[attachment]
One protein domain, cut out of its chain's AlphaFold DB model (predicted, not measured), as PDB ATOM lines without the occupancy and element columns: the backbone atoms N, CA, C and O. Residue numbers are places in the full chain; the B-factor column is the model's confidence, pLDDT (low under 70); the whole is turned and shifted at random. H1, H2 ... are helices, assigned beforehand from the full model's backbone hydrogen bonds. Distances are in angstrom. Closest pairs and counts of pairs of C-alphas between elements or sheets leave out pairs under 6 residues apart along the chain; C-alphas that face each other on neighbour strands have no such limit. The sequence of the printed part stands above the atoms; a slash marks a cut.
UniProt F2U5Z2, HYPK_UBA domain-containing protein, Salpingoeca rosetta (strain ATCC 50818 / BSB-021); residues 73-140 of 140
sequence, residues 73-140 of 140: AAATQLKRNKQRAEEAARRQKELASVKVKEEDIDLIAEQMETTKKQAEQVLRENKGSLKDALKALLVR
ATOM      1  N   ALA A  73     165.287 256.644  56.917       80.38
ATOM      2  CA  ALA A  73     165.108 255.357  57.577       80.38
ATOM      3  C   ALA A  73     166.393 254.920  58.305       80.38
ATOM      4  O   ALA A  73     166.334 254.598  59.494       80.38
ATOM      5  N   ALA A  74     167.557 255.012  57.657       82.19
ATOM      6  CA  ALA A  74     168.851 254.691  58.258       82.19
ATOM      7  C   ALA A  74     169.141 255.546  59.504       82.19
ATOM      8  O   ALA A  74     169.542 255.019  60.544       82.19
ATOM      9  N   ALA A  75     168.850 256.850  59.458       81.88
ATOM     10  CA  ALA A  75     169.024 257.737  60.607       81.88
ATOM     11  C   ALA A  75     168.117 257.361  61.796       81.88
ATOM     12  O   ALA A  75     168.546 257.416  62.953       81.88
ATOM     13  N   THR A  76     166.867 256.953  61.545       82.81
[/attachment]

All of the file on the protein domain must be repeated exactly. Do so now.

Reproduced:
One protein domain, cut out of its chain's AlphaFold DB model (predicted, not measured), as PDB ATOM lines without the occupancy and element columns: the backbone atoms N, CA, C and O. Residue numbers are places in the full chain; the B-factor column is the model's confidence, pLDDT (low under 70); the whole is turned and shifted at random. H1, H2 ... are helices, assigned beforehand from the full model's backbone hydrogen bonds. Distances are in angstrom. Closest pairs and counts of pairs of C-alphas between elements or sheets leave out pairs under 6 residues apart along the chain; C-alphas that face each other on neighbour strands have no such limit. The sequence of the printed part stands above the atoms; a slash marks a cut.
UniProt F2U5Z2, HYPK_UBA domain-containing protein, Salpingoeca rosetta (strain ATCC 50818 / BSB-021); residues 73-140 of 140
sequence, residues 73-140 of 140: AAATQLKRNKQRAEEAARRQKELASVKVKEEDIDLIAEQMETTKKQAEQVLRENKGSLKDALKALLVR
ATOM      1  N   ALA A  73     165.287 256.644  56.917       80.38
ATOM      2  CA  ALA A  73     165.108 255.357  57.577       80.38
ATOM      3  C   ALA A  73     166.393 254.920  58.305       80.38
ATOM      4  O   ALA A  73     166.334 254.598  59.494       80.38
ATOM      5  N   ALA A  74     167.557 255.012  57.657       82.19
ATOM      6  CA  ALA A  74     168.851 254.691  58.258       82.19
ATOM      7  C   ALA A  74     169.141 255.546  59.504       82.19
ATOM      8  O   ALA A  74     169.542 255.019  60.544       82.19
ATOM      9  N   ALA A  75     168.850 256.850  59.458       81.88
ATOM     10  CA  ALA A  75     169.024 257.737  60.607       81.88
ATOM     11  C   ALA A  75     168.117 257.361  61.796       81.88
ATOM     12  O   ALA A  75     168.546 257.416  62.953       81.88
ATOM     13  N   THR A  76     166.867 256.953  61.545       82.81